Harajyuku MTG point by Upsetters Architects



Japanese studio Upsetters Architects have completed a meeting room interior for a design agency in Tokyo, Japan.


A large, angled table with a glossy, white surface dominates one end of the room, which is situated on the top floor of the building.


Painted plywood shelves provide storage.


Photographs by Yusuke Wakabayashi.


Here's some more information from Upsetters Architects:


Harajyuku MTG point

It is a meeting space for a design agent's office in Harajyuku, Tokyo.

The location is on the top floor of a building, which looks as though modernism had a deep impact in it. Its design had a rich environment by effective planning and openings toward an exterior.


Given this factor, we wanted to create a space which changes, taking in the exterior environment by "minimum manipulation = just adding the function of meeting table".


The table top is curved in the shape of the plan to maximize the flat space on the table in the small room. And subtracting the function of the table top, appears the foot space.


Eliminating the existing element of a table - table top and legs - even though it is minimally manipulated, we aimed for it to appear not only as a piece of furniture but a presentation of the total space.


The table-top is painted with a blue-white burnished paint. Subjected to light, as time passes, it dazzles.


The foot part mirrors and reflects surrounding, gradually changing the expression along with changes in the surrounding atmosphere.


The bookshelf is made from material that is patchworked with plywood in three different colors.


This unintentionally created random crosscuts and shadow dropped from surrounding lights creates subtle fluctuation.


It always creates freshness in an atmosphere that is suitable for meeting space, from the tension created by its form and the changing expression of space reflecting surrounding environment.


Shuzo Okabe (upsetters architects)
Project name: Harajyuku MTG point
Date: 2008.11
Type: Interior
location: Harajyuku, Tokyo, JPN
Total floor Area:25.4 sqm
Photos: Yusuke Wakabayashi


More about Upsetters Architects on Dezeen:



Reed Space

Posted on Wednesday March 25th 2009 at 2:28 am by . Copyright policy | Comments policy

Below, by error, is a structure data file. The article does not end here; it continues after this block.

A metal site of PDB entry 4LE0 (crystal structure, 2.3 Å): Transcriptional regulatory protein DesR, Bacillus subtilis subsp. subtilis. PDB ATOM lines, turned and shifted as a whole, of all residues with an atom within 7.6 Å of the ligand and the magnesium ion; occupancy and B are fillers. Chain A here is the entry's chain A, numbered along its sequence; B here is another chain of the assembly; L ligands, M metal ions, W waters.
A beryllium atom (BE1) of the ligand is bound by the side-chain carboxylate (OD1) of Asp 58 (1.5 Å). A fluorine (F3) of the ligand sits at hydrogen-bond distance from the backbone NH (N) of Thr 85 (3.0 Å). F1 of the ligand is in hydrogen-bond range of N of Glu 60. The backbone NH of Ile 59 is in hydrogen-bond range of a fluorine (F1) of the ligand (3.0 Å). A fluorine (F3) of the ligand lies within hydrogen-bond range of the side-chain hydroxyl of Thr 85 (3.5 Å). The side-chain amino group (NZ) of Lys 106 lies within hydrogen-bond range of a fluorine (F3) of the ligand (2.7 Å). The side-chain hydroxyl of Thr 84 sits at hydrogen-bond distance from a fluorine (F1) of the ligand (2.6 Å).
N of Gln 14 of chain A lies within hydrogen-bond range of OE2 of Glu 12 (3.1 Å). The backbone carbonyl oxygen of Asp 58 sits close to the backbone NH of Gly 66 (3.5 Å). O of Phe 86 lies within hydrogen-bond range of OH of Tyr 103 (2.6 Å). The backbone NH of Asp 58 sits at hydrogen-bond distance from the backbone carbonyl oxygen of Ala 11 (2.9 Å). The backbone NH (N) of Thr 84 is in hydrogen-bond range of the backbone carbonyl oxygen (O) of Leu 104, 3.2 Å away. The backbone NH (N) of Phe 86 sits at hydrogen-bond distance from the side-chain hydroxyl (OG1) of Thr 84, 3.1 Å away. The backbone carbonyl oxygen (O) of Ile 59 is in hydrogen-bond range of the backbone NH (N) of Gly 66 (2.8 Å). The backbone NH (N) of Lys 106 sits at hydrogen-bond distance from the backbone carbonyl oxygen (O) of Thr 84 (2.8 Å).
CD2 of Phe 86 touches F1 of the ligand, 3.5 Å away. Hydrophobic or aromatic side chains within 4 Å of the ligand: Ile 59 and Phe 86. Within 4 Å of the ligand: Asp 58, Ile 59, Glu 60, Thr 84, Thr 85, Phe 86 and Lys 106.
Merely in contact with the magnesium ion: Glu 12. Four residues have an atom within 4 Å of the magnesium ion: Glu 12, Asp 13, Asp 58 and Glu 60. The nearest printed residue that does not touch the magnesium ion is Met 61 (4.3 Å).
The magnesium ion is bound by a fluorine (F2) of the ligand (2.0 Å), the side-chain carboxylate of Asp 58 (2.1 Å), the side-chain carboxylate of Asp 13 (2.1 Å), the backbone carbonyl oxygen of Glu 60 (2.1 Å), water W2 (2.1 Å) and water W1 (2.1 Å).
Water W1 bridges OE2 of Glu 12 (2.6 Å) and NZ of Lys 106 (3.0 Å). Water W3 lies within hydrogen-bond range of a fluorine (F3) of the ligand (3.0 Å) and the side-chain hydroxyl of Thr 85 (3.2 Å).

• wow!! is it safe to have that very sharp edge???

  • collins

    Pardon me, but I think the meeting table is not practical at all. Firstly, one would have great difficulty in the sitting position with the legs and feet either akwardly placed side ways or spread embarrassingly apart to avoid hitting the sides of the table. And the sharp pointed end is just plain hazardous for the users. I think the designers have carried the aesthetics too far with scant consideration for the practical aspect and ergonomics of users.

  • cheerful charlie

    about as inspiring and comprehensible as a comment from Prof Zuy. It’s naff……..

  • modular

    Today at Gun’r’Us featuring a new weapon: the table.

  • rude

    this table is for people without leggs????

  • Sergi

    I would not like to hit that corner ;-)) surely designed by a woman that has something against men

  • Beautiful form for the table, but how do your legs fit under it?

  • joris

    Very, very expensive words for something that look just totally uncomfortable and awkward. Is this really a working/meeting room? I don’t understand this, your knees would be cramped against the slanted sides. It’s an object, not a table. Uncomfortable room layout as well. Maybe it’s because I’m not a design snob? A meeting room needs a good normal table and great chairs, not a beautifully executed ‘designed’ object that gets in the way.

  • davids

    nicely done. the table really fits in to the room, it looks attractive. but still i thing it has too little space under the table

  • Rory

    Were this firm named after the excellent ska group with the same name,

  • O.

    For facet shaped knees only, sorry…

  • Enough said about it.

  • Pablo

    everything about the table is painful.

  • modular

    Remember people… this was designed by architects and not by designers. No wonder the table “looks good” but “doesn’t work at all”.

    Vive la revolution!

  • aut

    no feng shui at all…
    although i like hot the atmosphere of the room changes when you take a seat at the table.

  • Lee Perry

    A table…. that’s it, that’s all? Van dam…

  • Xit

    The castration table is extreme, but I love those Morrison chairs, Aalto 65 crossed with Eames DCW.


    the whole space already feels dated.

  • Pablot

    Thy who wont pay shall meet the table

  • moocow

    Japanese are crazy so from a Japanese perspective it makes sence.